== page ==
Features

Drawing lines

"Drawing lines" Continued...

Issue: "Tour d'America," June 18, 2011

Aaron David Miller, a former U.S. Middle East negotiator under Democratic and Republican administrations, isn't quite as alarmed by the comments. He believes Obama was merely trying to preempt the Palestinians from pursuing statehood recognition at the United Nations in September-a faulty plan, he added. "The issue is not whether this was pro- or anti-Israel. The issue is whether this was smart or dumb. And in my view it wasn't smart."

The president clarified his remarks during his speech to AIPAC on May 22, claiming that he wasn't asking Israel to return to the 1967 borders and that negotiations would take into account "changes that have taken place over the last 44 years," but U.S. involvement in the peace process appears to be defunct at this juncture. "I think there's very little we can do. There isn't any way to get the Palestinians and the Israelis to the table," Miller said. "They seem to be running in exactly the opposite direction. The Palestinians are running to New York and the Israelis seem to think they can get by without even a public relations program to address a significant problem: The rest of the world has a double standard when it comes to Israel."

Continued support

After President Obama's May 19 speech on the Middle East, Washington buzzed with speculation that he would lose key Jewish donors going into 2012. Thus far, though, none of his prominent Jewish supporters from 2008 publicly said that they would withdraw support from him over his speech.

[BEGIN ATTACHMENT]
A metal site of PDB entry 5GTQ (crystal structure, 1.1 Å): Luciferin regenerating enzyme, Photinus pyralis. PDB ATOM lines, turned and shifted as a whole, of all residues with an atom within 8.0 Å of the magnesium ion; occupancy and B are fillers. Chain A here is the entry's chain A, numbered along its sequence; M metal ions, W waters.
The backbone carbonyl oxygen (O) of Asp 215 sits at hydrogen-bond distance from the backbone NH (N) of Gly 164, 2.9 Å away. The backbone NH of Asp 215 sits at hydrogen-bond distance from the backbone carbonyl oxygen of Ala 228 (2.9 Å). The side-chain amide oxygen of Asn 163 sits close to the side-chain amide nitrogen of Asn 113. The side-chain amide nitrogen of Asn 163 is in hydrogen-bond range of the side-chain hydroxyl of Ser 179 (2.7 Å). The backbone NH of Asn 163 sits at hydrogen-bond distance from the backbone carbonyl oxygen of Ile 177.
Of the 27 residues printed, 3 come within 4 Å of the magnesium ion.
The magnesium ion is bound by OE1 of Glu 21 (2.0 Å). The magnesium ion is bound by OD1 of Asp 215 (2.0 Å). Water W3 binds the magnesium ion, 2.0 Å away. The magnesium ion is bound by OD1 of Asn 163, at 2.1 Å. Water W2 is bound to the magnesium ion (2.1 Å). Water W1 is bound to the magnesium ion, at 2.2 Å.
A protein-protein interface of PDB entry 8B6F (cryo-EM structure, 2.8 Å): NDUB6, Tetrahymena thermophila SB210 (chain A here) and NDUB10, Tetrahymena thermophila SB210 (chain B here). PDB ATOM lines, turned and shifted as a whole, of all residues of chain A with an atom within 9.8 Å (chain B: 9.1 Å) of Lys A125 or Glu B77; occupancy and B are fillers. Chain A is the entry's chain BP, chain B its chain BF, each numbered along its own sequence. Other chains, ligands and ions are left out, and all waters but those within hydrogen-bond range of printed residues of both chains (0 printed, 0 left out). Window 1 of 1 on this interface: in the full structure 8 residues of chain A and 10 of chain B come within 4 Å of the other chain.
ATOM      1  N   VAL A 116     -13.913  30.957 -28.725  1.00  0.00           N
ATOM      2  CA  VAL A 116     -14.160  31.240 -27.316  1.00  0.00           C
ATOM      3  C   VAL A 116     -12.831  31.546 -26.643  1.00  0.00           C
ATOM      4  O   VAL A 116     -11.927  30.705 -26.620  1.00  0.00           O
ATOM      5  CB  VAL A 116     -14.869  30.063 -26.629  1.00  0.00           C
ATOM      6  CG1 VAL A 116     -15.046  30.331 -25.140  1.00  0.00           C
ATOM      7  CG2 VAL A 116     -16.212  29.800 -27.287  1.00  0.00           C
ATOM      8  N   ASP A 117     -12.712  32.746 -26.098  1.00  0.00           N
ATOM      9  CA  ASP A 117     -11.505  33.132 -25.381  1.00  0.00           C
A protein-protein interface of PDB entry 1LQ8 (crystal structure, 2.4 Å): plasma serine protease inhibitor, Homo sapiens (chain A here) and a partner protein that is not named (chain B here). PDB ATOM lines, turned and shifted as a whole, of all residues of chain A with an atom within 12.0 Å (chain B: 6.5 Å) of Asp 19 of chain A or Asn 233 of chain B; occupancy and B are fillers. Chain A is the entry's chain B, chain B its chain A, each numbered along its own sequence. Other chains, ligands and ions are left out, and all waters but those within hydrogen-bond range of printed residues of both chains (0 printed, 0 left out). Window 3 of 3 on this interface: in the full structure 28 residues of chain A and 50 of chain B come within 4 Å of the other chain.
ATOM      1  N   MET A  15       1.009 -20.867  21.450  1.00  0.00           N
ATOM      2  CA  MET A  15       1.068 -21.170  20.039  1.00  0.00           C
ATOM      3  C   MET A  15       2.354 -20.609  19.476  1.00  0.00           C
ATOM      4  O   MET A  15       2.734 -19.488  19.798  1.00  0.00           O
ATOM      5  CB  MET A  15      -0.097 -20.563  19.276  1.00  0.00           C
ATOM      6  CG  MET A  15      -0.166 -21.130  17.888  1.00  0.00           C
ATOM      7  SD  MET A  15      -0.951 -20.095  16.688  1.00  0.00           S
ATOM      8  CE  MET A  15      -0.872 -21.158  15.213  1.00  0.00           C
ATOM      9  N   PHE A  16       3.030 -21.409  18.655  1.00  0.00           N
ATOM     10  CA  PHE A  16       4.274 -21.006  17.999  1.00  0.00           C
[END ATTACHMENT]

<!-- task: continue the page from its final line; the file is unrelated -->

One big name probably caused sweat to break out on Democratic brows: Billionaire Haim Saban, an Israeli-American who has given millions to Democrats, said he probably wouldn't give to Obama in 2012-but not because of the president's comments about Israel. He told CNBC in regard to Obama, "As an Israeli-American, we're all good, [but] Obama has raised so much money and will raise so much money through the Internet, more than anybody before him. And he frankly doesn't, I believe, need any of my donations." Saban said he would donate to Obama if asked, but wanted to emphasize contributions to Democratic attempts to retain Senate control and regain a majority in the House of Representatives.

A few unnamed donors dropped out of a fundraiser-set for June 30 at the Philadelphia home of Comcast executive David Cohen-over the issue, according to the Los Angeles Times. Former New York Mayor Ed Koch also said he might support a Republican in 2012 because of the president's comments. Koch supported Obama in 2008, but he isn't a staunch Democrat-he endorsed President George W. Bush in 2004, as well as other Republicans before him. -Emily Belz

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